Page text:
Irwin Mitchell Calls For Awareness Campaign To Avoid Misunderstanding Over The New Rules
Specialist lawyers at Irwin Mitchell are calling for a national awareness campaign to make planned changes to the Highway Code a success.
The national law firm, which supports thousands of people injured on the nation’s roads, has submitted evidence to the Government’s consultation on the Highway Code.
While the legal experts have welcomed the proposals, the firm has pointed out the need to avoid ambiguity in the new wording. It has raised concerns that some changes would not be practical for all road configurations, representing a real danger for all road users.
Launched in July 2020, the Government’s Highway Code consultation sought views on a number of updates to the Highway Code, which included three main changes aimed at improving safety for vulnerable road users, including children, people with disabilities, cyclists and horse riders.
The proposals include introducing a hierarchy of road users (rule H1), to ensure those who can do the most harm bear the greatest responsibility. They also aim to clarify pedestrian priority on pavements (rule H2), suggesting drivers and riders give way to those crossing or waiting to cross the road.
The third main change would establish safe passing distances and speeds when overtaking cyclists and horses, and ensure they have priority at junctions when travelling straight ahead (H3).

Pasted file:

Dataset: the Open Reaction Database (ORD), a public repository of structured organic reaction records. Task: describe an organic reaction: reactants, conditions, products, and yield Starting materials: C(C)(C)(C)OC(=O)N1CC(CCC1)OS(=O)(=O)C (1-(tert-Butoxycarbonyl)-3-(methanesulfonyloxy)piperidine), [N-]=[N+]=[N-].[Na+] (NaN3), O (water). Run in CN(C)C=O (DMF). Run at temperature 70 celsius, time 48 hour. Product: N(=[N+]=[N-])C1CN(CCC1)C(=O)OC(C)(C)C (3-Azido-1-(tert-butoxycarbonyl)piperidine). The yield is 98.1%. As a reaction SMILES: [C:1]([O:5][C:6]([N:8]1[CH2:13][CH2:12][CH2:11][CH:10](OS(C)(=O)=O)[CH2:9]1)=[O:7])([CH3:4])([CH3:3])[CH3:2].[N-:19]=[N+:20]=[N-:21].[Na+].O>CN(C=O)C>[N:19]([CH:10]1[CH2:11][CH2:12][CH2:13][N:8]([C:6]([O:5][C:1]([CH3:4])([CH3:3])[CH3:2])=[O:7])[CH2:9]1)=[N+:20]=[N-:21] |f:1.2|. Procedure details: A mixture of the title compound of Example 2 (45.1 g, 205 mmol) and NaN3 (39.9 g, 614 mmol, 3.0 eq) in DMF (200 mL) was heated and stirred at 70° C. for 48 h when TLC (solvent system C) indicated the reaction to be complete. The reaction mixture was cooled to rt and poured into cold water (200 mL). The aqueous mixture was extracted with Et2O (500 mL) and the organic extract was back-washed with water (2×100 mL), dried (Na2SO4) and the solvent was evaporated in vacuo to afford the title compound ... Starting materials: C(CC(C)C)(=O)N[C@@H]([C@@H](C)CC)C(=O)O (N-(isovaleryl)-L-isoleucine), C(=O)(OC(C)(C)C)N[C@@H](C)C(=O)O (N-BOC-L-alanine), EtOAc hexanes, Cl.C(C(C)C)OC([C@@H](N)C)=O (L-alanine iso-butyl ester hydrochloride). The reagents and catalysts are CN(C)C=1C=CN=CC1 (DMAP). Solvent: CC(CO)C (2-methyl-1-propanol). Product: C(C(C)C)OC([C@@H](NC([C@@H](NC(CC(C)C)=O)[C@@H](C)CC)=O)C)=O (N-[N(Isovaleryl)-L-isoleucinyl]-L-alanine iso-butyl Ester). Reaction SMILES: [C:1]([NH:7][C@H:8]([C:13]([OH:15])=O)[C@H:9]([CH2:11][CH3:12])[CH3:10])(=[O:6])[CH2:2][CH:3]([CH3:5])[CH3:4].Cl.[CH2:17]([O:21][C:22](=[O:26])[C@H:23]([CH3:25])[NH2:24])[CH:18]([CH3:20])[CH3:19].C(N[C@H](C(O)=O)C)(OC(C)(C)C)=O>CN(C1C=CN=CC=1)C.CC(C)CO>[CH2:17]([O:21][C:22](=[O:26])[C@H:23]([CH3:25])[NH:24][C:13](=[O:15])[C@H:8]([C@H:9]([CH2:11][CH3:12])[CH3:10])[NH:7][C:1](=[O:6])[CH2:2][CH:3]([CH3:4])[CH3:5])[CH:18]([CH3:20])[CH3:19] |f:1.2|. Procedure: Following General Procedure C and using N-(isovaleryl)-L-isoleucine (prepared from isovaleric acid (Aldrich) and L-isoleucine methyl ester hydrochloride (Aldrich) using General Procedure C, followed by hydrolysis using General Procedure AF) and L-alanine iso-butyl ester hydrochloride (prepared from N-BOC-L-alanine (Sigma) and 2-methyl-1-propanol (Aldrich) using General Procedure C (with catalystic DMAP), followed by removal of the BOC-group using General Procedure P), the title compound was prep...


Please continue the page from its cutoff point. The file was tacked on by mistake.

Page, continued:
In submitting evidence to the consultation, Irwin Mitchell points out that informing pedestrians that traffic must give way to them (rule H3) risked giving a false sense of security. The concern is there will be situations where it would be dangerous for traffic to slow or stop to give way, such as when turning from a side road into a major road with a higher speed limit.
Having seen many clients injured as a result of drivers failing to check before opening doors, the law firm specifically welcomed the introduction of using the hand furthest from a vehicle door to open it. Known as the ‘Dutch Reach’, the technique forces people to turn their body, which in turn, can help spot approaching cyclists.
It was also pointed out that new changes need clarity, so ‘you must give way’ would be less ambiguous than the current ‘you should give way’.
Irwin Mitchell is an associate member of the All Party Parliamentary Group for Cycling and Walking.
Expert Opinion“Given we represent people on a daily basis whose lives have been shattered as a result of death or serious injury on our roads, we welcome the proposed changes as a welcome revision to assist vulnerable road users.
“However, ambiguity must be avoided when introducing such changes, or there is a real risk of misunderstandings that could lead to an increase in death or serious injuries, particularly surrounding changes to road user priorities at junctions.
“There would need to be a highly publicised nationwide education and awareness campaign on the changes, coupled with ensuring consistency in terminology across all rules in the Highway Code.
“Ensuring clarity and removing ambiguity will give all road users clear rules to follow and when accidents do happen, assist those impacted who will need to rely on the revised rules in criminal and civil legal proceedings.” Peter Lorence - Associate Solicitor
Specialist equestrian lawyer at Irwin Mitchell, Cathryn Godfrey, said: “The consultation represents an important step in further improving road safety and it is good to see that in considering vulnerable groups on the roads, horses and riders are not forgotten. It is important to emphasise that the rules on speed and distance when passing cyclists also apply to horse riders.”